Our lives involve continual change, movement and development. Nothing stays the same for very long. We find ourselves having to balance two kinds of change:
- Changes that we can bring about: The ebb and flow of life can be very exciting – we can make changes which will enhance our lives, making new friends, moving job or city. On a simple level, we can decide that we would like a new image and change our clothes or haircut. Similarly we can decide to change the course of our career, enroll in a new course, scan the jobs market and apply for a new post. We get a sense of enjoyment about the changes we can make.
- Changes that happen to us: Not all change is within our control and we can easily think of some of these changes. We have plans but they don’t work out. Our dearest friend has let us down. Redundancies, bereavements, recessions. This is change we did not ask for or want. Life seems unfair. You may feel that you, or even life itself, is falling apart.
When someone considers counselling, it is usually in response to the 2nd kind of change – something which feels out of control. It is important to talk to someone whenever you are going through a crisis. You need to get support from someone. Having friends, family, neighbours are all very helpful and important. We humans are primarily relational beings – we need other people. Sometimes, however, we need professional support. Friends and family want to help and often offer advice, which may not feel suitable. Sometimes you may feel that they want to cover up your problem. You may feel more isolated as a result. A professional counsellor does not offer advice, but works with you to understand the problem from the inside before working towards solutions.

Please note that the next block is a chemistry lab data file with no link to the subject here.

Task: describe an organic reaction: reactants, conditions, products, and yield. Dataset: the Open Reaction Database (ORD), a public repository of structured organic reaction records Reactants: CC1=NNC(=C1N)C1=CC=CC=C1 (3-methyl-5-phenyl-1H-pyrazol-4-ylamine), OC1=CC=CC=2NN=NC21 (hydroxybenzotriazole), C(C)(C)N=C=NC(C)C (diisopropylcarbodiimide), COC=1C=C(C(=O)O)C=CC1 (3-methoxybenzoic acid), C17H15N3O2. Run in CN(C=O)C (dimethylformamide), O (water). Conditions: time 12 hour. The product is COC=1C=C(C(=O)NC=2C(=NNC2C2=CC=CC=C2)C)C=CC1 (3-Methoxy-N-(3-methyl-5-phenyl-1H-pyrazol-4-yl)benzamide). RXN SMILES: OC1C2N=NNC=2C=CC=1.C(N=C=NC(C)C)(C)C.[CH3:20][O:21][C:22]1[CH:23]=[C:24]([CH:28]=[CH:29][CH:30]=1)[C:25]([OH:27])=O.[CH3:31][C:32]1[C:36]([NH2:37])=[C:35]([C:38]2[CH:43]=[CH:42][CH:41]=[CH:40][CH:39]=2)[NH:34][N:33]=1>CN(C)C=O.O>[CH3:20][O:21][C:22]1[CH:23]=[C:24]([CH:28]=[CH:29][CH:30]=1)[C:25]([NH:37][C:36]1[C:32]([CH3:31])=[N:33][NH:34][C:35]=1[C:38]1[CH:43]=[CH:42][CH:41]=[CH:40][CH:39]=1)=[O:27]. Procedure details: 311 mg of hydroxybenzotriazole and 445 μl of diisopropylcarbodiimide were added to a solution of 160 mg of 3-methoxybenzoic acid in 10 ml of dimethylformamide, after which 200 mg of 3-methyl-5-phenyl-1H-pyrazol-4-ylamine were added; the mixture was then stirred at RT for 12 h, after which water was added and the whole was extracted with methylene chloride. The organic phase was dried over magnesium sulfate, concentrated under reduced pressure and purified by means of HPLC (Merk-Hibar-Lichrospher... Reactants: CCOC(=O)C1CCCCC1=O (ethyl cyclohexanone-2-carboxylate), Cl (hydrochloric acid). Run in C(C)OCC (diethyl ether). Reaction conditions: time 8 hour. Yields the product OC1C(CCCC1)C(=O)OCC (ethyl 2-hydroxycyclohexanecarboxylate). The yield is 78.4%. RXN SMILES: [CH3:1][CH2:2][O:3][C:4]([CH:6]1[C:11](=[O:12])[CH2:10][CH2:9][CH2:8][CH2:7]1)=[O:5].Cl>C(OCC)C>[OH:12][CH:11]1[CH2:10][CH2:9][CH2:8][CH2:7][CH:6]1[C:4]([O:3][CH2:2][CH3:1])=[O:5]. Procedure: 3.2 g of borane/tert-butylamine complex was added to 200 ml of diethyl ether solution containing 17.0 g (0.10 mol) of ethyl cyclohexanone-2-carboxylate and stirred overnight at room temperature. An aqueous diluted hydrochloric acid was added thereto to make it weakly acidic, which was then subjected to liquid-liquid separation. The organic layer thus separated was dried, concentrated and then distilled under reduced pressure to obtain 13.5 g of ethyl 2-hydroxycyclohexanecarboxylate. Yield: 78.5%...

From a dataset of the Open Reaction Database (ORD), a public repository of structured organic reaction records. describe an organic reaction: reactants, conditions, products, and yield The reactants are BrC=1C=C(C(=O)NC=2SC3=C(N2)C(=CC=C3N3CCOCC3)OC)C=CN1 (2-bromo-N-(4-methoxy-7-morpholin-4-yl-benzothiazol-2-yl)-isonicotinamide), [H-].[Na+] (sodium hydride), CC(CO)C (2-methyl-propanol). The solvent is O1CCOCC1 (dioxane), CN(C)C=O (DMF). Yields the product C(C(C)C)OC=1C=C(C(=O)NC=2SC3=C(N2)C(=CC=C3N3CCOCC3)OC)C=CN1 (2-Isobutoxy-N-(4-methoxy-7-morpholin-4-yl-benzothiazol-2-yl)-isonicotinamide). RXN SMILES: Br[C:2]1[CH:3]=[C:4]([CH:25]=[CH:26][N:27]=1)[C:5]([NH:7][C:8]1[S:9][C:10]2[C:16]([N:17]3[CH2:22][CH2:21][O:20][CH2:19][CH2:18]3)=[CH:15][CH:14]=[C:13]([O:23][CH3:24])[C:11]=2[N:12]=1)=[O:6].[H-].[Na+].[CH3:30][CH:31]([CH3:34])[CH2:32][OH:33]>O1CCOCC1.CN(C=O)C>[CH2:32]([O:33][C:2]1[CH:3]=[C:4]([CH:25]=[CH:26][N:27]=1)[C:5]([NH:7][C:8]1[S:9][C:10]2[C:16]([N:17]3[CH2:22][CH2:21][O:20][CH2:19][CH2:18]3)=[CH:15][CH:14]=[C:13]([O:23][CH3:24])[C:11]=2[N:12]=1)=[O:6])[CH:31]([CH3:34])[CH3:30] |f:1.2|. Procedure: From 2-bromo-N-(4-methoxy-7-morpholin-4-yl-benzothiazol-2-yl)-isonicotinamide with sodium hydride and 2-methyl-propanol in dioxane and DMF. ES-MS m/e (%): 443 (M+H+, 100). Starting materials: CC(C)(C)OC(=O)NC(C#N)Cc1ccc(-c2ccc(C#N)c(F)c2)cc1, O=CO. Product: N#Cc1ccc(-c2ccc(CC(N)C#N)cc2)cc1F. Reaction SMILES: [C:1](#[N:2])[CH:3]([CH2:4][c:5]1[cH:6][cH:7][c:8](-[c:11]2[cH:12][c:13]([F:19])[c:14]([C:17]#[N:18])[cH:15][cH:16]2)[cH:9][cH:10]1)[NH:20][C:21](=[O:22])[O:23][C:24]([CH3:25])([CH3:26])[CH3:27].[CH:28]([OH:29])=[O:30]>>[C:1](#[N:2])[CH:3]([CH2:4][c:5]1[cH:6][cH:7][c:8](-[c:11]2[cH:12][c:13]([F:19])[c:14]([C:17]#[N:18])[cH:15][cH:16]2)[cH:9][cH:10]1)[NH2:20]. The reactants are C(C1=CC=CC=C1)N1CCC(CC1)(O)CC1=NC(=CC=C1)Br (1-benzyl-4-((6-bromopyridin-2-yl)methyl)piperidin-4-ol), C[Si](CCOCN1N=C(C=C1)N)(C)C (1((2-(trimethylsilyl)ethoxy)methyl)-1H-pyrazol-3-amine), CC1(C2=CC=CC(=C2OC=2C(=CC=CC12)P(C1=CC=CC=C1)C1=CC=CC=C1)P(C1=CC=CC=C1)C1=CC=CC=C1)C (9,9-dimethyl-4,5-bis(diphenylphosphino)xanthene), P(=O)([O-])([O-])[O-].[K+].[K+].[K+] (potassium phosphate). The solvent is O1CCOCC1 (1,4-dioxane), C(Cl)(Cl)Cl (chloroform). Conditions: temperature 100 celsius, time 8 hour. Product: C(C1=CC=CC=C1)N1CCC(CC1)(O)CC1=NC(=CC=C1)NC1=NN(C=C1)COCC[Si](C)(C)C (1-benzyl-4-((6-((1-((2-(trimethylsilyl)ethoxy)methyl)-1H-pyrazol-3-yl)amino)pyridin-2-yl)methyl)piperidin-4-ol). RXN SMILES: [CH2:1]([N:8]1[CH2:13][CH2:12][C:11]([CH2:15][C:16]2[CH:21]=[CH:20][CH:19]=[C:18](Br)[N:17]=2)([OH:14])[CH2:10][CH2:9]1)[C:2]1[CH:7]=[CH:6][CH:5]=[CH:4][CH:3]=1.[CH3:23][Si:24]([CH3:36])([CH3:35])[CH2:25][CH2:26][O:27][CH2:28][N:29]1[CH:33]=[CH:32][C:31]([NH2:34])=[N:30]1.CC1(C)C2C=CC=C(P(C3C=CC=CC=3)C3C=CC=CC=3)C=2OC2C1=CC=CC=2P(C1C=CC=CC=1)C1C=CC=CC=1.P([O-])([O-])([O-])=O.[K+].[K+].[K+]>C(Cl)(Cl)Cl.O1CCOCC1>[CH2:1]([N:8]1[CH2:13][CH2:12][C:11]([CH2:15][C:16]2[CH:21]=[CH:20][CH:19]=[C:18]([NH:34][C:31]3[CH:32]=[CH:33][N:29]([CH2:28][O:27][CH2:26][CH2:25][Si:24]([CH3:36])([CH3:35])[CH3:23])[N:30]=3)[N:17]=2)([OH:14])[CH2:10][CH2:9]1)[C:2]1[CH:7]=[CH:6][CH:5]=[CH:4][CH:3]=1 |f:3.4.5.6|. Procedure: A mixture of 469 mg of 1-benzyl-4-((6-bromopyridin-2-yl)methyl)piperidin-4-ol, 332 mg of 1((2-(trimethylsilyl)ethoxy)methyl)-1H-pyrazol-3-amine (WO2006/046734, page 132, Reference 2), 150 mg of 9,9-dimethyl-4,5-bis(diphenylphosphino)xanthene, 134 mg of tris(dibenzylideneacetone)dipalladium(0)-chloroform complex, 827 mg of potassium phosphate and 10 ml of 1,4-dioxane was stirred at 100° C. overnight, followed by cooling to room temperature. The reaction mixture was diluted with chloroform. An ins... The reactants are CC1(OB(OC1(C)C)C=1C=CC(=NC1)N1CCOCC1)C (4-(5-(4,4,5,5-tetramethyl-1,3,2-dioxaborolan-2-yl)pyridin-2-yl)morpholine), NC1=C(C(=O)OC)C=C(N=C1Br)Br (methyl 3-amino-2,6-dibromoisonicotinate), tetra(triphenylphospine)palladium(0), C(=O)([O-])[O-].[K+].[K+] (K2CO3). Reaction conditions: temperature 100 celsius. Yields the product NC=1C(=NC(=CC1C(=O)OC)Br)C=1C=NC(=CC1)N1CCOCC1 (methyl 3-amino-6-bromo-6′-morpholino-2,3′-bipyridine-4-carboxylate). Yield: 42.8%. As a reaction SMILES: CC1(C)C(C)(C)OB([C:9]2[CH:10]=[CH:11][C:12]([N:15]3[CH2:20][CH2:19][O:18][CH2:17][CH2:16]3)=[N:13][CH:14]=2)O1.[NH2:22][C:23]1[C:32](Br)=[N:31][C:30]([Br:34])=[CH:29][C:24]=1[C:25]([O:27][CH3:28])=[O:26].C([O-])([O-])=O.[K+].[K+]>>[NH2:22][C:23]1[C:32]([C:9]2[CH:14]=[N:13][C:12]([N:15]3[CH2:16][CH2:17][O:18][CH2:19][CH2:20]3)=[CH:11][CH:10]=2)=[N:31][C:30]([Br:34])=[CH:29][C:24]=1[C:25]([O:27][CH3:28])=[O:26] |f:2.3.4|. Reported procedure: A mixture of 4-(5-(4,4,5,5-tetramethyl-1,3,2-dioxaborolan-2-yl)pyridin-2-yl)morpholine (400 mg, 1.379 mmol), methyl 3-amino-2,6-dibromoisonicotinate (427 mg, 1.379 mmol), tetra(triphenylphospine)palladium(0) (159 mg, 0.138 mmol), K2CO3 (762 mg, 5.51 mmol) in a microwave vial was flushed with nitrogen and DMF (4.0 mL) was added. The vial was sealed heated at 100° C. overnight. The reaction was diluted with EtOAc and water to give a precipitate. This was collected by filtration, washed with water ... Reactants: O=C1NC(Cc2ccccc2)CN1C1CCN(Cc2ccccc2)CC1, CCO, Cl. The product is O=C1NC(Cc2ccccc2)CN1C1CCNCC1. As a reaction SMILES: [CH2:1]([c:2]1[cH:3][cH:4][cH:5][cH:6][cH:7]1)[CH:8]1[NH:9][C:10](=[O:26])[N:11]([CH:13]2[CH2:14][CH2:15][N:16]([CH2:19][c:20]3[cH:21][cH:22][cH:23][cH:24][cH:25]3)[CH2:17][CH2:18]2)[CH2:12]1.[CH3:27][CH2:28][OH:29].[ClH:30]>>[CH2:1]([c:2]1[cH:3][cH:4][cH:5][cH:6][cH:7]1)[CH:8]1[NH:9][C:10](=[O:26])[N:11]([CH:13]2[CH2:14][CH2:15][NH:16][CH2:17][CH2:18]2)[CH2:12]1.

“Know Thyself” was a maxim written on the temple of Apollo in ancient Greece. These two words give an overview of the counselling process. My experience is that people gain greater insight and clarity, not only about their situation, but more importantly, about themselves. One person described it as having opened a door within themselves they had previously feared to enter, only to find hidden treasure within.
Abraham Maslow was an American psychologist who coined the term “Self Actualization” to refer to a person living to their peak potential. We often feel as though we could be more and give more in life. We may feel as though there is a part of us still waiting to find it’s expression. I don’t think that Self Actualization is a permanent state we can live in, but instead we can catch glimpses of it. Psychologist Mihaly Csikszentmihalyi (pronounced Cheeks-sent-me-hi) introduces the concept of Flow, meaning those moments in life when we lose ourself in the moment. This could mean after years of preparation, the sportsperson strikes the ball perfectly and effortlessly, just letting it happen. Or being embraced in a lovers arms in total surrender.
Counselling has also proven to be effective in helping people in approaching this kind of change – moving closer to our greatest potentials and living life with less struggle and more surrender. This is the 1st kind of change mentioned above. I love this quote from Anais Nin:
Life shrinks or expands in proportion to one’s courage.
I love seeing people develop, grow and expand in response to a little en-courage-ment!